The following additional items, relating to Col. Visscher, we find
in an article contributed by Washington Frothingham to Beers'
History of Montgomery and Fulton Counties:

" Col. Frederick Visscher, the eldest son of Harman Frederick

spared in the first deadly assault rallied their men and
fought the enemy with a courage born of almost despair.

Visscher, was born in Albany, Feb. 22, 1741, being exactly nine years
younger than General Washington. His father removed to a new lo-
cation on the Mohawk, about three miles east of the present village
of Fonda, in Montgomery County, when Frederick was nine years of
age. On the breaking out of the Revolution, young Visscher at once
espoused the cause of the Colonies, though surrounded by such Tories
as Col. John Butler, Sir John and Col. Guy Johnson, and Col. Dan.
Claus. He was early appointed a colonel of militia, and, as already
seen, led his regiment gallantly in the battle of Oriskany. After the
surrender of Burgoyne he was appointed commissioner for disposing
of confiscated property in Tryon County, which no doubt rendered
him doubly obnoxious to the Tory element.

"During Sir John Johnson's terrible raid into the Mohawk Valley
in the spring of 1780, the Visscher mansion was taken and de-
stroyed, and Col. V. and his two brothers and nged mother were
scalped and left for dead. But the colonel survived that bloody day,
and entirely recovered from his wounds. In 1782 he attended a ban-
quet given at Schenectady in honor of Washington's visit, at which
time the general assigned him the place of honor on his right. He
died in 1309, in his sixty-ninth year."

For an interesting account of this family see Beers' History of
Montgomery and Fulton Counties.



It was anolher Monongahek, but destined to a different

The head of the army which had passed the ravine fell
back a little while the rear closed up, and notwithstanding
the terrible losses, the sturdy men of the Mohawk and the
Schoharie rallied, like the decimated legions of Wallace at
Falkirk, and, forming themselves in bristling circles, pelted
the howling miscreants with such deadly volleys that they
were fain to seek shelter behind the trees, from which they
kept up an incessant fire, dashing from their coverts now
and then to scalp some unfortunate soldier as he fell in the
murderous conflict.

It is said that the gallant Herkimer rode a white horse
in the beginning of the battle, which rendered him a con-
spicuous object, and drew the deliberate fire of the enemy's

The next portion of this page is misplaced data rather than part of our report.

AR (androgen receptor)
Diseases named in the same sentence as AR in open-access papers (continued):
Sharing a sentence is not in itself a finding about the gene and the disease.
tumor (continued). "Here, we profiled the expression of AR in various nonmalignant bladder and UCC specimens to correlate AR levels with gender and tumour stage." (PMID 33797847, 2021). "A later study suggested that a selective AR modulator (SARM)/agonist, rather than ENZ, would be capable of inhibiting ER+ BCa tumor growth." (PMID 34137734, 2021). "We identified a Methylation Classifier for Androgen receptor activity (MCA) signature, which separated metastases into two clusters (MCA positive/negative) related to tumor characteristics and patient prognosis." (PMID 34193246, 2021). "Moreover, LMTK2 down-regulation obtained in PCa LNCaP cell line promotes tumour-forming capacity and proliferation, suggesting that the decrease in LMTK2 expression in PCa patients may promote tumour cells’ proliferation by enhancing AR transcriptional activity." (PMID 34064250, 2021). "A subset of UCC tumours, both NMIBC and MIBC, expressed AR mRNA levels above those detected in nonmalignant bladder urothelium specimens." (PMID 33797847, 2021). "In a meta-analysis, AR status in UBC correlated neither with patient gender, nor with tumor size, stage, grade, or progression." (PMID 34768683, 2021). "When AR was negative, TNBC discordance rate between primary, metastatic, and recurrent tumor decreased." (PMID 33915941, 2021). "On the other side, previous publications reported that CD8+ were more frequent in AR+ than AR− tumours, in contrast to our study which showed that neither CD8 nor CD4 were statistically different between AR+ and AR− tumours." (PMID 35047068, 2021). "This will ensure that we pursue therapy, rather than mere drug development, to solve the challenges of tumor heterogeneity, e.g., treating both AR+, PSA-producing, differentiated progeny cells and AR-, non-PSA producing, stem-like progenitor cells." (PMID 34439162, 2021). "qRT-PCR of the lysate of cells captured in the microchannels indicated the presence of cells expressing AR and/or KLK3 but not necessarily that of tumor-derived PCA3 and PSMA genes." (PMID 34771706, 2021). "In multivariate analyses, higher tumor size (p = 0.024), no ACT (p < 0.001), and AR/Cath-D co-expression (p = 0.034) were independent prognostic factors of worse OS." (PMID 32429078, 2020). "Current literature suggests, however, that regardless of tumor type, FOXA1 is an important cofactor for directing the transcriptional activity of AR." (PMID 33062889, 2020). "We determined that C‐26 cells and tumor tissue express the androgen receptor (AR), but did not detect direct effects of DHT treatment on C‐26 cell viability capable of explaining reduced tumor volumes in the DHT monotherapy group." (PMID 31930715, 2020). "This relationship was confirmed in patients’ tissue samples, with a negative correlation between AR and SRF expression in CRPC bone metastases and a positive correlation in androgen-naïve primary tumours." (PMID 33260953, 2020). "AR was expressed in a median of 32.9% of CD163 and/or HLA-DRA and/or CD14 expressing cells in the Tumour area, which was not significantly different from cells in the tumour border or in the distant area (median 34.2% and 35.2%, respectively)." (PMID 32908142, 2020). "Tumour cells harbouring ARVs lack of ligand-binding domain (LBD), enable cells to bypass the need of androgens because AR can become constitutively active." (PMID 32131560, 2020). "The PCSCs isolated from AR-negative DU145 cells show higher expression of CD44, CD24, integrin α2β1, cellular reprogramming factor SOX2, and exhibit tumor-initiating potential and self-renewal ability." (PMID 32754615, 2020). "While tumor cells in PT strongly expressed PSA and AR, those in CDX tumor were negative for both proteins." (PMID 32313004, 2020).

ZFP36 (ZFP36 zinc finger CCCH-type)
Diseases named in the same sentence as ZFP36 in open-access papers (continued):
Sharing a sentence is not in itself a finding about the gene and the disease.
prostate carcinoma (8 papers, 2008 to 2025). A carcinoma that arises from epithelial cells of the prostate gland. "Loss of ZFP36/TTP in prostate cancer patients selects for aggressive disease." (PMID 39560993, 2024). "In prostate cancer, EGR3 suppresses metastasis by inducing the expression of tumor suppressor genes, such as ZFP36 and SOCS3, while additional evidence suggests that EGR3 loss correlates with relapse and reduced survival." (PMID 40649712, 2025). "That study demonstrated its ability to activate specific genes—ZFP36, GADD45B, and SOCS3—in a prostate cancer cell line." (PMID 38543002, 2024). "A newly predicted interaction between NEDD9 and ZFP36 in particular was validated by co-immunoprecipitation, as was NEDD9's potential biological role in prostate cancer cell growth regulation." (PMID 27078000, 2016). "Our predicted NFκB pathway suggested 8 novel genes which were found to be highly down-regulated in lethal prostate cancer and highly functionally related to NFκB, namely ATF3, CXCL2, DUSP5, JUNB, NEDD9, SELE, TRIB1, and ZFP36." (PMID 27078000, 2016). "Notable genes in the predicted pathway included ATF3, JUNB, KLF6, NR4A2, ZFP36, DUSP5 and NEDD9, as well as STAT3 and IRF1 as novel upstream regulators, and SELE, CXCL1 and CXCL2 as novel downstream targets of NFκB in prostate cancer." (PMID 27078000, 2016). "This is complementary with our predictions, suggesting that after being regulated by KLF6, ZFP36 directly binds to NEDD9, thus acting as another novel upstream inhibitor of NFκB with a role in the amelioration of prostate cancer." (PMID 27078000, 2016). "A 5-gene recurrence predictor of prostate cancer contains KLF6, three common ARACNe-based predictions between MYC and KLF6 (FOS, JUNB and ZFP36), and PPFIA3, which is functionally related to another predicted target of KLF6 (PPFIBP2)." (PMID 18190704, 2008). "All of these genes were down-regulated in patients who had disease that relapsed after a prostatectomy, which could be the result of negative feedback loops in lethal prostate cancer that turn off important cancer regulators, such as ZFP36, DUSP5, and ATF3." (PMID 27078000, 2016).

sharpshooters, like Washington at Monongahela ; and in the
early part of the conflict he was struck through the leg, a
little below the knee, by a shot which killed his steed be-
neath him and disabled him from further active command.
But, though completely crippled by his broken limb, the
hero was by no means inclined to surrender his command.
His men carried him up the slope a little distance, and,
taking the saddle from his horse, laid it at the foot of a
giant beech, and, propping the veteran upon it, made him
as comfortable as possible, though the air around was full
of whistling bullets, and the dead and wounded were strewn
on every hand.

Taking his pipe from his pocket, and deliberately fill-
ing it, he lighted it with flint and steel, for there were no
matches in those days, and, puflSng the white smoke from
his lips, coolly ordered the battle ; and, when a brother-
officer advised his removal to a less exposed position, he
said, " I will face the enemy."

Colonel Cox, the brave commander of the leading regi-
ment, and Captains Davis and Van Sluyck, were killed in
the early part of the engagement, and the slaughter in the
broken ranks was dreadful. According to accounts the
battle must have begun about nine o'clock in the morning,
and for the space of three-quarters of an hour the advan-
tages were on the side of the enemy ; but after the troops,
under their respective ofiicers, had formed themselves into
circles or squares (for it is probable that both formations
were employed), the advantages were more nearly equal.
Gradually the firing on the part of the savages slackened,